Killer features of the iPhone 4
To make the most of the iPhone 4’sexcellent 720p video capability and sound, aspiring video editors need the iMovie app, available on the App Storefor £2.99. iMovie’s been available as partofthe iLife suite for ages,sothe user interface will be familiar to many Mac users.It’sjust as slick and easy to use on the iPhone 4, with the A4 processor speeding things along nicely.
Tap video footage to bring up video-trimming tools, and double-tap to add transitions,the style of which varies depending on which of the fivethemes youselect. Bright and Modern are the most unobtrusive, but we’d have liked a few more to play with. Once you’ve finished editing,you can exportin one of three resolutions,the best being 720p HD.
Unsurprisingly for an app that’scheaper than apint, there are limitations. You can’t controlthe volume, and music can only go at the beginning of aclip.But by making video-editing capabilityaccessible to anyone on the move,iMovie is an essential iPhone app.
Remember when everyone thought that video chat would be the future then it arrivedand nobody used it? Apple hopes to change thatwith FaceTime, the iPhone 4’s video-calling function, which uses a front facing camera to facilitate 30fps video conversations.
You activate FaceTime via your Contacts; for it to work, the person you’re calling must have both Wi-Fi and an iPhone 4(or new iPod touch) of their own. You can’t yet make video calls to other devices not even iChat users on Macs. Quality is far better than existing 3G mobile video calls, displayed at a decent resolution. The option to switch to the rear cam to show your chat buddy what you’relooking at is a nice touch, and there’s no noticeable lag if you’re both on a decent broadband internet connection.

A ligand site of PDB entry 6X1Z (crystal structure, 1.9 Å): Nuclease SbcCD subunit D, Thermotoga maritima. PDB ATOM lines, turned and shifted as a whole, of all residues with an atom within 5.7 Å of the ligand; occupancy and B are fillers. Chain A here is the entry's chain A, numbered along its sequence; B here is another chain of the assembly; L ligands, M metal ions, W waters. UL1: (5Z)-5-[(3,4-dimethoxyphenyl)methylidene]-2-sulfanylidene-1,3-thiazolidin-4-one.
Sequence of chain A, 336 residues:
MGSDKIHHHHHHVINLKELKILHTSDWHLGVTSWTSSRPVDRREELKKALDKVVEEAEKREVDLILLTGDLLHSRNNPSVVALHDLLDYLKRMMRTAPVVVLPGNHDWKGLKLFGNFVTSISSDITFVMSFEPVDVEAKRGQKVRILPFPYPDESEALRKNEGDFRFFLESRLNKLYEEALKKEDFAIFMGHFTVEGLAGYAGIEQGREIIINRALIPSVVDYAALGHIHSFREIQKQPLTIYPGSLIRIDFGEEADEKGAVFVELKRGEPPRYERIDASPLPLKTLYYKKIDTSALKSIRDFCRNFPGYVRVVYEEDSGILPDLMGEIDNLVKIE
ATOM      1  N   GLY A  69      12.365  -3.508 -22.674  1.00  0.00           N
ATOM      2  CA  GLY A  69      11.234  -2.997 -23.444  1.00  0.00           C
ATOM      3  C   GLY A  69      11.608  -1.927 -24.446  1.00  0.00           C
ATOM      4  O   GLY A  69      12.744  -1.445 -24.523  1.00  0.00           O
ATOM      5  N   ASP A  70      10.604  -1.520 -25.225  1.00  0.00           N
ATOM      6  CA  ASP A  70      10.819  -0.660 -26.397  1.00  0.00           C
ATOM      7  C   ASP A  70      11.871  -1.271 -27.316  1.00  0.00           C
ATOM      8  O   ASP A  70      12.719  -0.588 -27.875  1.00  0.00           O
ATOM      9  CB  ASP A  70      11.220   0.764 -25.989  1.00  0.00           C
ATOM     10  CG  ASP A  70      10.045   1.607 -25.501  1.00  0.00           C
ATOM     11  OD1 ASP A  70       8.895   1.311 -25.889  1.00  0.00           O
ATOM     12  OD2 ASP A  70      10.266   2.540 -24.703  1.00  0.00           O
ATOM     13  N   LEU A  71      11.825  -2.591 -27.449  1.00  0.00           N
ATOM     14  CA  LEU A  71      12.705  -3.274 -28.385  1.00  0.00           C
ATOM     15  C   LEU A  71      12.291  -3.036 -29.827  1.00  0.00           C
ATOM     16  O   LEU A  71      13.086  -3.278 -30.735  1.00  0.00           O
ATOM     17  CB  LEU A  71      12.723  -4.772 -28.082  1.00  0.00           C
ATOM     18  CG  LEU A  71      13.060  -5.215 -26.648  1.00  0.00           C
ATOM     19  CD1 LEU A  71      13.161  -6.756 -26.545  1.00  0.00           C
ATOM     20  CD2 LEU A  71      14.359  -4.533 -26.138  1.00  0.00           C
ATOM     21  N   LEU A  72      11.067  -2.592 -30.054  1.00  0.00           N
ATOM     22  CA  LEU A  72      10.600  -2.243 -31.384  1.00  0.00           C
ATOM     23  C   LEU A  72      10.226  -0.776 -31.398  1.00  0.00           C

FaceTime’s aniceidea, but it needs to work over 3G and with other devices if it’s ever to take off. Video calling’s been tried before and made little impact: we’re not convinced anyone’s clamouring for it now.
One regular complaint about earlier iPhones was the mediocre camera. Apple’s upped the quality of the iPhone 4’s one and also hiked the resolution to five megapixels, letting you produce 13×10-inch prints, if you’re that way inclined. Composing pictures on the sharp screen is so natural and enjoyable,and tapping the screen is asimple way to focus.There’sstill no solid shutter,but response time is quick, and you can also switch from stills to videos in a trice. Sharp, with decentcontrast and brightcolours,results arebetter than the iPhone 3GS. TheLED flash means you can finally use the camerainpoorly lit areas. We would have preferreda xenon flash, of course.You also get a 5x digital zoom not a lot of use, in truth and the ability to geotag.
The iPhone 4’scamera is great for taking snaps on the go. There’s no way to adjust settings, so it’s no challenge to a compact camera–but in terms of general quality, it’s easily in the top rank of smartphone cams.